WASHINGTON -- Sales of new single-family homes in the United States fell in April to the lowest level in six months, taking some of the luster off another government report yesterday showing that the economy grew at a revised 5.8 percent rate in the first quarter -- its fastest pace in a decade.
A warning from Intel Corp., the world's largest computer chip maker, that its second-quarter profits and sales will be below estimates, also heightened concerns that the economy may be losing steam.
"The slowdown is for real," said Brian Wesbury, an economist at Griffin, Kubik, Stephens & Thompson Inc. in Chicago. "We're seeing slower auto sales in May, the housing market is coming off, and the GDP report has signs within it that growth in the second quarter won't be as strong." New home sales fell a larger-than-expected 7.7 percent in April to a seasonally adjusted annual rate of 772,000 as cold weather contributed to sales declines, Commerce Department figures showed. That's a reversal from a revised 2.0 percent gain in March.
Separately, the Commerce Department revised upward its estimate of how fast the gross domestic product, the nation's total output of goods and services, expanded in the first quarter. The change from the agency's original estimate of a 5.6 percent growth rate reflected stronger exports and inventory investment. Inflation remained under wraps and corporate profits set a record, the report showed.
Another report yesterday showed that U.S. manufacturing PTC activity continued to expand in the Midwest during May, though at a slower pace than it did in April, while prices rose, the Purchasing Management Association of Chicago said.
Consumers more upbeat
Consumers also were a little more upbeat about their finances and economic prospects in May than in April, judging from a University of Michigan study. Its final index of consumer sentiment for May rose to 103.2 from 101.4 in April, up from a preliminary estimate of 101.0.
The index, based on 100 set in 1966, also rose in each of the three previous months. When the index changes, Americans are more or less comfortable with their finances and the state of the economy.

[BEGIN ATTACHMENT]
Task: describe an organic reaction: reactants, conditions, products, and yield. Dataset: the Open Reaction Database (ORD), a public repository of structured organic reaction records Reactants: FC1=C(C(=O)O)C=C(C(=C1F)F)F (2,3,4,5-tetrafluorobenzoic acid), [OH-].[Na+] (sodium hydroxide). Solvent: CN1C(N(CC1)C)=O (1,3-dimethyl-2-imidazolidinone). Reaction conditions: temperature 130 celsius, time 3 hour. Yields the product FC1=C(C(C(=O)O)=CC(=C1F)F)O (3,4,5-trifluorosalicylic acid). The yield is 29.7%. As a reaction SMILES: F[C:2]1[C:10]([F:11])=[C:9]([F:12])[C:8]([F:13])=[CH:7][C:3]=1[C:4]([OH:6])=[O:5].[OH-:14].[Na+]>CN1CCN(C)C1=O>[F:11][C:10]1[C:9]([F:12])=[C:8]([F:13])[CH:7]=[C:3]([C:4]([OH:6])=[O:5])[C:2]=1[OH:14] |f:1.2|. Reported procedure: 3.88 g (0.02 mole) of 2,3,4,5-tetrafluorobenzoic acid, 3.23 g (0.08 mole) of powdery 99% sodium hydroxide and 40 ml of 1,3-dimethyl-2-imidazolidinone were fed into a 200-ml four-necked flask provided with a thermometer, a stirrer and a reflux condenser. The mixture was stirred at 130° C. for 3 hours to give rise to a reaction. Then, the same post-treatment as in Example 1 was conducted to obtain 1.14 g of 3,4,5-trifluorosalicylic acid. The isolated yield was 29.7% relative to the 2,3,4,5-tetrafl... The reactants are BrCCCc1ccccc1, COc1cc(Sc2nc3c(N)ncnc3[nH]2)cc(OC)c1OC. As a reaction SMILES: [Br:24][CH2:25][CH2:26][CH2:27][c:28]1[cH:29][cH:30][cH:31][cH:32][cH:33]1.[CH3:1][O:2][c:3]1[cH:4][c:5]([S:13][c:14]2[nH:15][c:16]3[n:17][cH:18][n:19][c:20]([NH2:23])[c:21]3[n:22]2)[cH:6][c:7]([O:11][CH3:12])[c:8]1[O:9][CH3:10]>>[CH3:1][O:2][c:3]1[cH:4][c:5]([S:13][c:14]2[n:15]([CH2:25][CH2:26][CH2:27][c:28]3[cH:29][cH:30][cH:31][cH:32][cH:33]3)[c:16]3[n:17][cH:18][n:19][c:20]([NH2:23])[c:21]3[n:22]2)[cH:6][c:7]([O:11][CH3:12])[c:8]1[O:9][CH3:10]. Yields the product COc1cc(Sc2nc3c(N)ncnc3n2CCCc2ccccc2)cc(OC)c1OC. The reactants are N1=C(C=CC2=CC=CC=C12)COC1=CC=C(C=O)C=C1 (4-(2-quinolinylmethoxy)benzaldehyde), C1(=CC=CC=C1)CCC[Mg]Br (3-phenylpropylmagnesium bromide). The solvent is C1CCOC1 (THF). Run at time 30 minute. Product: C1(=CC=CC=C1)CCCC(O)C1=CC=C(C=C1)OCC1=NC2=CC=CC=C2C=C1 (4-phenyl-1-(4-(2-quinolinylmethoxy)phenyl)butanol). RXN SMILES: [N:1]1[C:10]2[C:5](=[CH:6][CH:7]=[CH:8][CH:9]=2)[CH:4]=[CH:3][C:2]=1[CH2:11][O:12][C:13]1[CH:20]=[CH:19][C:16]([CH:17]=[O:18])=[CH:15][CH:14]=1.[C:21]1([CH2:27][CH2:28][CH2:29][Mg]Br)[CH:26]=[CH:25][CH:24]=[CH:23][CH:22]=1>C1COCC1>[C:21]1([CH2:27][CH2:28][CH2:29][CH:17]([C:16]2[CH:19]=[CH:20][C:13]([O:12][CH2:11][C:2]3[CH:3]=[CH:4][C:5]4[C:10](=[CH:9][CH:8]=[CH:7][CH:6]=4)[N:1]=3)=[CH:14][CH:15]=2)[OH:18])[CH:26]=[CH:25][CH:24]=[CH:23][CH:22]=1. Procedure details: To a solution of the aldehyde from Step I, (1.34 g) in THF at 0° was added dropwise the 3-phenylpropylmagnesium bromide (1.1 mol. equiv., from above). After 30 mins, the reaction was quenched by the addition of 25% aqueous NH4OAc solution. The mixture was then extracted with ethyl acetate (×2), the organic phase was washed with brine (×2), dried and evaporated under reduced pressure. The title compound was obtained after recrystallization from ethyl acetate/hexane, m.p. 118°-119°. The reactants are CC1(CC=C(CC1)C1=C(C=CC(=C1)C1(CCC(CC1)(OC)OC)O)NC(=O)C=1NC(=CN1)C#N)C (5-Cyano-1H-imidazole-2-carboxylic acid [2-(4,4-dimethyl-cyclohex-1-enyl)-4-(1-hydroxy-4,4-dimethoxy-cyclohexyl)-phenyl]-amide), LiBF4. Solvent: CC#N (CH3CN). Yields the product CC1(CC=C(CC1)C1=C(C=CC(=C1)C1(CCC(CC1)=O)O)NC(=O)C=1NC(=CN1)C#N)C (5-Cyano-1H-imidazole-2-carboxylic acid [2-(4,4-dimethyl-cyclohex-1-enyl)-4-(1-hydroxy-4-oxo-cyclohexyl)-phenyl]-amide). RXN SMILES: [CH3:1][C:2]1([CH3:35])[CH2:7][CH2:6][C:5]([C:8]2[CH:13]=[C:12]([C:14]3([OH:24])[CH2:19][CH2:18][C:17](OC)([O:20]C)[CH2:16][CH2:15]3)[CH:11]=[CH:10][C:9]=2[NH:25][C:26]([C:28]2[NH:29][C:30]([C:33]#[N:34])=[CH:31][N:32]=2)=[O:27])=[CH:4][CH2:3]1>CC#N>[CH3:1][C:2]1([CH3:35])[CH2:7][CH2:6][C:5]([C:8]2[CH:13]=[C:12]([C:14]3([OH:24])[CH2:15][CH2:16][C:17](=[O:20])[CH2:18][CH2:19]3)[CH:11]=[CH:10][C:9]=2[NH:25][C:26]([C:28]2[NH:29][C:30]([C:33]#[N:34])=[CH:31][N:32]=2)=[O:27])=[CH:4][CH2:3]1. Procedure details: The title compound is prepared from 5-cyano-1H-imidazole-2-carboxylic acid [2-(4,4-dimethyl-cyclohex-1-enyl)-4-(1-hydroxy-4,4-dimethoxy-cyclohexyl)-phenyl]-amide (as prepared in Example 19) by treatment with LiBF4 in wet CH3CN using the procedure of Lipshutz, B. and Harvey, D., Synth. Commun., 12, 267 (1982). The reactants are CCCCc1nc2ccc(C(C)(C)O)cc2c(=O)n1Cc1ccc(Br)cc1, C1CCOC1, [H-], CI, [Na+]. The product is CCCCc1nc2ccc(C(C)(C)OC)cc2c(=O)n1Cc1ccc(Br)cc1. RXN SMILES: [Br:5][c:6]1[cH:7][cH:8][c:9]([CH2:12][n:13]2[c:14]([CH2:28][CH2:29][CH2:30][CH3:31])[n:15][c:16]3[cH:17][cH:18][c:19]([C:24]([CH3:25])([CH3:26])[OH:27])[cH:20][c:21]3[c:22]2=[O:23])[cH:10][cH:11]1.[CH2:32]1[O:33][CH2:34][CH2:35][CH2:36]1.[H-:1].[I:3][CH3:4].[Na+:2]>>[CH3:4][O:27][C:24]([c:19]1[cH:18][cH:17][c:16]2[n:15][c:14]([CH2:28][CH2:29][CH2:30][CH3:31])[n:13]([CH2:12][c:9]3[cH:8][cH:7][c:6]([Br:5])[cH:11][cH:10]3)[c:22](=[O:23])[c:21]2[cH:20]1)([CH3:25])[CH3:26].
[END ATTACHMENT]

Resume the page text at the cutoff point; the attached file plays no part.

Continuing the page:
On financial markets, Intel shares fell almost 16 percent in the first minutes of trading, but recovered somewhat and closed at $151.50, still down more than 12 points. The Dow Jones industrial average, which fell more than 88 points in the morning, ended up almost a point at 7,331.04. The benchmark 30-year Treasury bond, meanwhile, rose 3/4, pushing down its yield almost 7 basis points to 6.91 percent.
Yesterday's reports suggest that the economy's robust growth was confined to the first three months of the year. "I do see the economy in the 3 percent GDP range for the remainder of the year," AlliedSignal Inc. Chief Executive Officer Lawrence Bossidy said in a recent Bloomberg Forum interview.
In the current quarter, which ends June 30, growth will probably slow to 2 percent to 2.5 percent, according to many analysts, as consumer spending winds down and unsold goods pile up in stores and warehouses. What's more, domestic and overseas competition, along with consumer resistance, make it difficult to raise prices, he said. "I don't see any signs of significant inflation," Bossidy said.
Federal Reserve Chairman Alan Greenspan "is right about the economy slowing down," said economist Wesbury. "It's not moving into a recession, it's moving back to much more tame growth."
In the months ahead, higher borrowing costs, rising levels of consumer debt and a slowing economy could cause home sales to weaken even more. "There's more and more competition [among homebuilders] and less of a push in demand," said Robert Strudler, chairman and chief executive officer of U.S. Home Corp. in Houston, Texas.
Moreover, sales of previously owned homes, which account for 85 percent of all residential real estate sales, also declined in April, according to statistics released Tuesday by the National Association of Realtors.
The government initially estimated that March home sales fell 2.5 percent. February was revised to a decline of 0.2 percent from a previously reported gain of 1.1 percent. Before the report, analysts expected a 1.7 percent decline for April.
The overall first-quarter GDP increase is the largest since a 6.0 percent gain in the final quarter of 1987, a government analyst said.
The report also showed that real final sales, which exclude the effects of inventory changes, rose 3.8 percent in the first quarter, down from the previously reported 3.9 percent gain, as the increase in consumer spending was revised lower.
The government issues three estimates of each quarter's GDP. The latest revisions reflect an even bigger increase in business inventories than previously estimated, $51.4 billion, and stronger exports of American-made goods.
Pub Date: 5/31/97